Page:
BATU CAVES, Malaysia (AP) - Strings running from the fish hooks digging into Selvakumar's
back pulled a small chariot carrying a holy statue. Each time its wheels hit a rock
or fell into a hole, the hooks pulled at his flesh.
But Selvakumar, 26, a business administration graduate, said he felt no pain because
of his faith.
Thousands of other Hindus pierced themselves with steel rods and needles in a bizarre
religious ritual of thanks giving and atonement at the annual Thaipusam festival
Hundreds of thousands, including gawking tourists as well as believers, jammed the
limestone caves at this tiny hillside village about 12 kilometers (seven miles) from
A. Nada Rajah, the president of lord Subramaniam temple in one of the caves, said
the crowd totaled 800,000.
The devout bathe in a river about half a kilometer (a third of a mile) away, pierce
themselves on the banks, then walk to the foot of the hills. They begin the long
climb up the 275 concrete steps to the temple, where they remove their hooks and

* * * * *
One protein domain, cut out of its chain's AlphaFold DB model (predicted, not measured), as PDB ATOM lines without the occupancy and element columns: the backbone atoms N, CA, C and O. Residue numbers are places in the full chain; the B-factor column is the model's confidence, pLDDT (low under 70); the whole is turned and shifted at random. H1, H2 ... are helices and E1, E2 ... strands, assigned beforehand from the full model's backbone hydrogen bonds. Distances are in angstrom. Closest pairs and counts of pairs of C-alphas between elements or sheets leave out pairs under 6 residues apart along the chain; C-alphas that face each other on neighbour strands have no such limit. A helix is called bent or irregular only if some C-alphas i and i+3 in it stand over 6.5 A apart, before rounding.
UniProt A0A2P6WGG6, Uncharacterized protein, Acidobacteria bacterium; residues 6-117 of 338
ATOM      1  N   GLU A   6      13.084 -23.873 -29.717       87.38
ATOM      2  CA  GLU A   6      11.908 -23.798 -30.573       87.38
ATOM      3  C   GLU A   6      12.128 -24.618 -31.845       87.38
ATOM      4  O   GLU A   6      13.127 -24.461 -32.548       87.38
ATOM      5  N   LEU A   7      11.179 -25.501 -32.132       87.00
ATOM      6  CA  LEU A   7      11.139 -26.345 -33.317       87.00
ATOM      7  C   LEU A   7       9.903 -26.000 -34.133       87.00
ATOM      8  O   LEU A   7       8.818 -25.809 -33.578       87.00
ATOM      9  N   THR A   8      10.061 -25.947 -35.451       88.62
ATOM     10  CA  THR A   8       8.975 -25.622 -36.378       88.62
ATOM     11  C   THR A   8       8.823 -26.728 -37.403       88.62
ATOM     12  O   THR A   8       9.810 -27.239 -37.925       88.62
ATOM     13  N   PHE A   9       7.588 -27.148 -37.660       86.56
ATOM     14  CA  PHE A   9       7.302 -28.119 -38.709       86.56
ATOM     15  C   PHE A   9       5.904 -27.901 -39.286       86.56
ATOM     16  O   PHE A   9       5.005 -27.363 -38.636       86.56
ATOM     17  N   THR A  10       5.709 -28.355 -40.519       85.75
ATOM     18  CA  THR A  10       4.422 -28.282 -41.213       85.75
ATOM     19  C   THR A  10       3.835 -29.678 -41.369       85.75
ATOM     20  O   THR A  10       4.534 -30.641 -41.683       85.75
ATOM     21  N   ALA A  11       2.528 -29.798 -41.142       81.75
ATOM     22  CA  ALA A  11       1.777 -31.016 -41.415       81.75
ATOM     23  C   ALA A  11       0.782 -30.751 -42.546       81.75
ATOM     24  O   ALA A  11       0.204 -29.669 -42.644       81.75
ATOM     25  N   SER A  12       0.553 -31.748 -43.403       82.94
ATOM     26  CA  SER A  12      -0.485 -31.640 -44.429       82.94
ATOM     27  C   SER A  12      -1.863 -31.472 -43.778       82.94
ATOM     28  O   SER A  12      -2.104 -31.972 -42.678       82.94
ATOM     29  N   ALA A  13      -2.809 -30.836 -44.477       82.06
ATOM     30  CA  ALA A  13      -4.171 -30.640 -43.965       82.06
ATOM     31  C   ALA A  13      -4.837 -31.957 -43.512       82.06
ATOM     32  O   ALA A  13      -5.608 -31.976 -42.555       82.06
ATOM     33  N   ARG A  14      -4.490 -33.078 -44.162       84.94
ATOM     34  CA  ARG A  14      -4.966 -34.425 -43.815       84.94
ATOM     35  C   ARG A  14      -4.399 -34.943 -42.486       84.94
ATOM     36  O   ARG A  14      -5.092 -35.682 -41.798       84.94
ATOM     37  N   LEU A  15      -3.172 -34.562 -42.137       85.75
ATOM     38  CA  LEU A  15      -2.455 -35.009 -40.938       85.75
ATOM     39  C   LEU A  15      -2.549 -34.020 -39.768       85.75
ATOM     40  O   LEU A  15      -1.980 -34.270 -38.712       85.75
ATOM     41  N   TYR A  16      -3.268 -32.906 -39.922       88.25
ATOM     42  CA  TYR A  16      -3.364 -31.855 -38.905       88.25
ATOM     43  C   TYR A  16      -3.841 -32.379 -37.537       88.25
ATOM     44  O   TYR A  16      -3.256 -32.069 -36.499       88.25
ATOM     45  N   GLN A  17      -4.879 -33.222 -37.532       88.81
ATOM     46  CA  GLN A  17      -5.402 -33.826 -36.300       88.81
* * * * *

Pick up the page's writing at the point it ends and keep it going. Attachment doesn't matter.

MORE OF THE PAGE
"It is faith. There is no other explanation," said the temple's chief priest
Krishna Vadyar. "White men will not believe it as they want an explanation for
Western medical teams have often visited the festival in search of an answer to the
mysteries of why so little bleeding accompanies the self-mutilation.
They examined burnt ashes, cow dung, fresh milk and lime juice smeared at the points
as possibly preventing bleeding, pain and infection, but they have so far found no
Selva Appalasmy, another festival participant, took out a two-foot steel rod about
a quarter-inch in diameter poked through his cheeks and mouth, and hundreds of tiny
fish hooks from all over his body.
This is the 10th year he has taken part in the festival to give thanks for the good
life god has given him and his family, he said.
An ascetic diet of one meal a day of fruit and milk for two weeks and lots of meditation
"give me the strength to go through this," he added.
Climbing the steps to the temple, he fell into a trance, as his family and friends
chanted over and over in time to the regular rhythm of bongo-like drums beaten with
"I don't know why they feel no pain after piercing themselves through one cheek,
through the mouth and out of the other cheek," said Shawn Steil, a bewildered
tourist from Calgary, Canada.
John Lomax from London was more adventurous and tried it "just for the fun of
"There is just a little pain at the beginning and then it's all right,"he